Pod Aniolami – ‘Under the angels’ and underground for Poland’s best

Step back in time for an underground (literally!) feast of some of Poland’s finest cuisine deep in the heart of Krakow.

A colleague who knows Poland well highly recommended Pod Aniolami (literally “Under the Angels,” translated) for both the excellent food and a walk back into medieval Poland. Not one to ignore such an enthusiastic endorsement, I obtained an early (1 pm) Easter reservation for lunch. The meal turned out to be a wonderful Easter feast that felt more like Christmas dinner. But then again, the entire holiday weekend felt more like Christmas than Easter. The flavors of Poland are perfect for winter, and the weather itself was oddly snowy for early spring.

Pod Aniolami is a cavernous, below-ground restaurant near the main square in Krakow’s old town. Like most European cities, Krakow built atop itself over the years, such that this restaurant, now underground, is actually at what was ground level in the 14th century.

Descending one of the restaurant’s two winding staircases to reach most of the restaurant’s seating areas, it feels like the cliched step back in time. Exposed masonry and stone peeks between plaster, with curving, arched doorways and what once served as windows, now bricked in place to form niches decorated with relics of the past, antique books, and the like. One seating area is at ground level, lit by skylights to give it an airy, more picnic-like setting for larger parties. While it seemed more fitting for Easter in that bright section, the upstairs seating misses the charm and historic feel of the walls below.

The below-ground level has four chambers of seating, each with only four or five tables, so it feels quite intimate. Tall pewter candlesticks and thin, linen runners provide the only decoration on the rough-hewn wood tables. Seating is a mix of wooden chairs with cushions, or a hard wall bench. The benches have no cushions, but small woven, wool carpets are placed atop the benches – honestly, they were a bit uncomfortable for me, as I was wearing a dress, so I sat on my coat. Don’t get me wrong, I’m not complaining; the atmosphere was so unique that creature comforts were unnecessary, especially when enjoying course after course of hearty Polish food at its best.

Polish food runs on the heavy side of the heavy side – pierogis, pork knuckle – well, pork everything – sausage (pork again), potatoes, cabbage, beets, and beer, for example – but at Pod Aniolami, it is so delicately prepared that it doesn’t feel heavy until you’ve finished your meal and reflected on all you’ve eaten. The menu is an extensive list of anything you could conjure, including vegetarian dishes. Selecting one dish was a daunting task. Luckily, the restaurant offers two set menus, which are not unreasonably priced and which surely could satisfy most diners. We chose the smaller option, which for 130 zloty (between 35-40 USD at the time) included two starters, a brothy beet soup, a main course choice between veal or fish, a dessert course, and a small cheese course. The portions are smaller than their a la carte counterparts on the menu – and thankfully so, as our waiter told us, “You won’t leave hungry.” I would recommend it, particularly for those with little previous experience with Polish food.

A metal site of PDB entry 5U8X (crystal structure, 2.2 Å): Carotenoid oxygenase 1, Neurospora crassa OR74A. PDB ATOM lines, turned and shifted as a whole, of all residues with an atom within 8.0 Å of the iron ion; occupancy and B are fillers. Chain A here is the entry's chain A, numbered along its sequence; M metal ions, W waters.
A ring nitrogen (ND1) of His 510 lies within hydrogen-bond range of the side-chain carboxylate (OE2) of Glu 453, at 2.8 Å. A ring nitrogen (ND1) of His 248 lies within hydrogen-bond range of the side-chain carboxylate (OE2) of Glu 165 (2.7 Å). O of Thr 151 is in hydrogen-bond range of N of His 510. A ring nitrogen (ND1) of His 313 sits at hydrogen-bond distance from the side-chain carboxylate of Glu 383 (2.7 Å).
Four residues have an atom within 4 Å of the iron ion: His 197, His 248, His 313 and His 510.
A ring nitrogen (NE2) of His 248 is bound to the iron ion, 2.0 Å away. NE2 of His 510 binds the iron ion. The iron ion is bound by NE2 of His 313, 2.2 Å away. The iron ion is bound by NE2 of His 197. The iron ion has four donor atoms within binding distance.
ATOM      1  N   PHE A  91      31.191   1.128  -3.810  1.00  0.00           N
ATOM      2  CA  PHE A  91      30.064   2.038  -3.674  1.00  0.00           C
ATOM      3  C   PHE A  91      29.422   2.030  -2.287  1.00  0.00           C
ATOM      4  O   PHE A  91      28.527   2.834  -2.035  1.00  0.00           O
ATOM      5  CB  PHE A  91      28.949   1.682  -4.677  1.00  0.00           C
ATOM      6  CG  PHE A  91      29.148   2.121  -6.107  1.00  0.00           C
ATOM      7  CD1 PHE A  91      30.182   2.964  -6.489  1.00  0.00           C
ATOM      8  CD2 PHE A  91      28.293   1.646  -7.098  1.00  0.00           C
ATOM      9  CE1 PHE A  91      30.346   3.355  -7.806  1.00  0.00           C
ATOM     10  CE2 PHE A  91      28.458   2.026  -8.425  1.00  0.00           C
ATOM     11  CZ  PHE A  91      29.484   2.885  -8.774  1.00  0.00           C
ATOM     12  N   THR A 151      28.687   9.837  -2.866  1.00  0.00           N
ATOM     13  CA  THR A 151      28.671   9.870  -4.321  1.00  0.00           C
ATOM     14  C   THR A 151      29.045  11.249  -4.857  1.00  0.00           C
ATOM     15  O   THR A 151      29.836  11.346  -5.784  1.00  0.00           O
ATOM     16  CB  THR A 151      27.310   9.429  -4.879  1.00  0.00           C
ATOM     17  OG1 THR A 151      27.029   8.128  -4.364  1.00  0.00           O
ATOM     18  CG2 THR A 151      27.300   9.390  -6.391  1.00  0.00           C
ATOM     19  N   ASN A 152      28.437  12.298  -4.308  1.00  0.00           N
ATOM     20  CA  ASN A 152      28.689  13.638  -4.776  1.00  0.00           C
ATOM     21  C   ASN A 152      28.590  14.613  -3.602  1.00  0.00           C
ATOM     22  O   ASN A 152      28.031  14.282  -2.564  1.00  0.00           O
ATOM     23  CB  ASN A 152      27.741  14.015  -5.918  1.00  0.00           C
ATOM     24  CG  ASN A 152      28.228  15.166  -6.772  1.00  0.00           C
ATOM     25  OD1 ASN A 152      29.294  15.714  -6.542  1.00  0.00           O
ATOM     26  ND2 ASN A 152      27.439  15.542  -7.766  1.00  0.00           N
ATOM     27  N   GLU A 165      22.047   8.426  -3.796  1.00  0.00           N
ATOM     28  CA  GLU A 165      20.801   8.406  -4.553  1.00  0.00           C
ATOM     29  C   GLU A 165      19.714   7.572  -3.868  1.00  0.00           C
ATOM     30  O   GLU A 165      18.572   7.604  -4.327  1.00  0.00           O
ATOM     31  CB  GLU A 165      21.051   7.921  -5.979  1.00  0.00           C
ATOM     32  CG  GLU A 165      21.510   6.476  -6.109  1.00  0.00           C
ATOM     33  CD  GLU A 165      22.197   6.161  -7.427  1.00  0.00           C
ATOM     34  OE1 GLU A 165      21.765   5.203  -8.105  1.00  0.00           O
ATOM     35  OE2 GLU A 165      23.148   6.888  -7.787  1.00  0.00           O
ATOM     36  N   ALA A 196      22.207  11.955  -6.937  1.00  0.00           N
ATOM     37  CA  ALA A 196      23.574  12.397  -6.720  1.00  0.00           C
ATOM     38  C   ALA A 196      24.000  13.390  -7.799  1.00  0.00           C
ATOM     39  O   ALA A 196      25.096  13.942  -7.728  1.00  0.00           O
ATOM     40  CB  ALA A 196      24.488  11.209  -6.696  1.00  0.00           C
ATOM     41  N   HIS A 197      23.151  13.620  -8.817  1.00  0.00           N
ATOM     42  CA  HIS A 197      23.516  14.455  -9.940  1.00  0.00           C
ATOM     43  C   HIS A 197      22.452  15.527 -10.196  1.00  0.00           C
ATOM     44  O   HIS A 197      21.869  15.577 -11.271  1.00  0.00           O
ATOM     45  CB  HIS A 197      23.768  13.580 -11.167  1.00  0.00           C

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Our first, cold starter was a salad of mixed lettuces with tangy ewe’s cheese (sheep’s cheese), shaved cucumber, sprouts, and tomatoes. The starters were served alongside a basket of nutty, whole grain bred and sourdough loaf accompanied by the house special lard, in lieu of butter. The lard had bits of meat incorporated in for a chunky spread; Riga, Latvia’s Valtera restaurant had a far superior, smooth and smoky lard in my opinion. We each ordered a glass of a Polish white wine, which was sweeter than expected – somewhat like a semi-sweet Riesling but worked well with the salty cheese in the starter. Sidebar: The more I travel, the more I appreciate the quality and diversity of European wines, particularly in comparison to American wines; eastern European wines, while less exported and revered as their French, Italian, and Spanish brothers, are both interesting and reliably good.

Out of order relative to the sequence listed on the menu, we next received a clear beet broth, simple and nourishing. We then received our pierogis – one each of the Russian (potato and cheese), mushroom, and shredded pork. Rather than being boiled or steamed, these had been pan-fried, giving them slightly crisp, buttery exterior. Cranberry chutney worked well as a condiment, particularly for the more bland pork dumpling. I ordered the veal chop with chanterelles as my main course. It was slightly tough and crisp on the outside, owing to having been pan-fried, but the flavor was good, and it was a good conduit for the luxuriously creamy sauce with chanterelles. Boiled potatoes laced with dill, and a salad garnish completed the presentation.

Dessert proved to be the best course. What was billed as an apple cake actually turned out to be a tart apple pie with a vodka or whiskey sauce, vanilla ice cream, and whipped cream. It had the mildest sweetness, which drew attention to the tart, slightly spiced apple filling. It was fabulous, and I ate every bite of the large portion. The finishing course was sliced, smoked cheese (listed as ewe’s cheese on the menu, it tasted much more like cow’s Gouda) with a stewed plum, said to aid digestion. The sweet and savory combination was a nice finish to the meal.

Our waiter was correct: We certainly did not leave Pod Aniolomi hungry. We were satisfied with the value of the meal and loved the atmosphere. It was the best “takeaway” culinary journey I took on my long weekend trip to Poland.

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